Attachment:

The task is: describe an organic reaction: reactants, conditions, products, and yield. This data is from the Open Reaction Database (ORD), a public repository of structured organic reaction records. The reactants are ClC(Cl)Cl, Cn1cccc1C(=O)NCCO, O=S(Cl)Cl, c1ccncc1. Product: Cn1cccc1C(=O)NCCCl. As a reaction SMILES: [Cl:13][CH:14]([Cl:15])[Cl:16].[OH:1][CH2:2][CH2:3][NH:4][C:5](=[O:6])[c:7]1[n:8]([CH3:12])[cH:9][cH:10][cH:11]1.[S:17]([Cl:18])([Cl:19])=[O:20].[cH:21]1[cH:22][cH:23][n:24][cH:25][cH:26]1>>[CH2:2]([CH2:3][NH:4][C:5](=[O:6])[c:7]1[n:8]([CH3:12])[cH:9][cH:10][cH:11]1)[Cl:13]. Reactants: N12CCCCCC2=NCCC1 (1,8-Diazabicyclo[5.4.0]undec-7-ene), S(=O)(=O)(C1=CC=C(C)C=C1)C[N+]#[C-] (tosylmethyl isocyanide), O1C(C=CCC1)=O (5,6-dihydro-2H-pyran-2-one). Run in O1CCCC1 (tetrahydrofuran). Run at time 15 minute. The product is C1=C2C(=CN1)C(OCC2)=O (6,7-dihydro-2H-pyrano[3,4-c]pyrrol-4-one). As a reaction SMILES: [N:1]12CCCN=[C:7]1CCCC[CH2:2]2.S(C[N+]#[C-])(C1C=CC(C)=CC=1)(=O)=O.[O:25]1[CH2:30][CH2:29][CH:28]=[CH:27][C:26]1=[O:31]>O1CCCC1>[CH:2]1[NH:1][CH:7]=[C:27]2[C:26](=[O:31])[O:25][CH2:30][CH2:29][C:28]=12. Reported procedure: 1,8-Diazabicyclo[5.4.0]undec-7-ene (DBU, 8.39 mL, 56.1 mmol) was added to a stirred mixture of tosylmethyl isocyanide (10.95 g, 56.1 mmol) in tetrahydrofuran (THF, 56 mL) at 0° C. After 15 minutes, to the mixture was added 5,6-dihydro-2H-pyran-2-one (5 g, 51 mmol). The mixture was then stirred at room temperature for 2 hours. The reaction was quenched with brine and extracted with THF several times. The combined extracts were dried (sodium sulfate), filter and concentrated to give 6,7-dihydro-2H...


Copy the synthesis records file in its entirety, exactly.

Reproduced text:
The task is: describe an organic reaction: reactants, conditions, products, and yield. This data is from the Open Reaction Database (ORD), a public repository of structured organic reaction records. The reactants are ClC(Cl)Cl, Cn1cccc1C(=O)NCCO, O=S(Cl)Cl, c1ccncc1. Product: Cn1cccc1C(=O)NCCCl. As a reaction SMILES: [Cl:13][CH:14]([Cl:15])[Cl:16].[OH:1][CH2:2][CH2:3][NH:4][C:5](=[O:6])[c:7]1[n:8]([CH3:12])[cH:9][cH:10][cH:11]1.[S:17]([Cl:18])([Cl:19])=[O:20].[cH:21]1[cH:22][cH:23][n:24][cH:25][cH:26]1>>[CH2:2]([CH2:3][NH:4][C:5](=[O:6])[c:7]1[n:8]([CH3:12])[cH:9][cH:10][cH:11]1)[Cl:13]. Reactants: N12CCCCCC2=NCCC1 (1,8-Diazabicyclo[5.4.0]undec-7-ene), S(=O)(=O)(C1=CC=C(C)C=C1)C[N+]#[C-] (tosylmethyl isocyanide), O1C(C=CCC1)=O (5,6-dihydro-2H-pyran-2-one). Run in O1CCCC1 (tetrahydrofuran). Run at time 15 minute. The product is C1=C2C(=CN1)C(OCC2)=O (6,7-dihydro-2H-pyrano[3,4-c]pyrrol-4-one). As a reaction SMILES: [N:1]12CCCN=[C:7]1CCCC[CH2:2]2.S(C[N+]#[C-])(C1C=CC(C)=CC=1)(=O)=O.[O:25]1[CH2:30][CH2:29][CH:28]=[CH:27][C:26]1=[O:31]>O1CCCC1>[CH:2]1[NH:1][CH:7]=[C:27]2[C:26](=[O:31])[O:25][CH2:30][CH2:29][C:28]=12. Reported procedure: 1,8-Diazabicyclo[5.4.0]undec-7-ene (DBU, 8.39 mL, 56.1 mmol) was added to a stirred mixture of tosylmethyl isocyanide (10.95 g, 56.1 mmol) in tetrahydrofuran (THF, 56 mL) at 0° C. After 15 minutes, to the mixture was added 5,6-dihydro-2H-pyran-2-one (5 g, 51 mmol). The mixture was then stirred at room temperature for 2 hours. The reaction was quenched with brine and extracted with THF several times. The combined extracts were dried (sodium sulfate), filter and concentrated to give 6,7-dihydro-2H...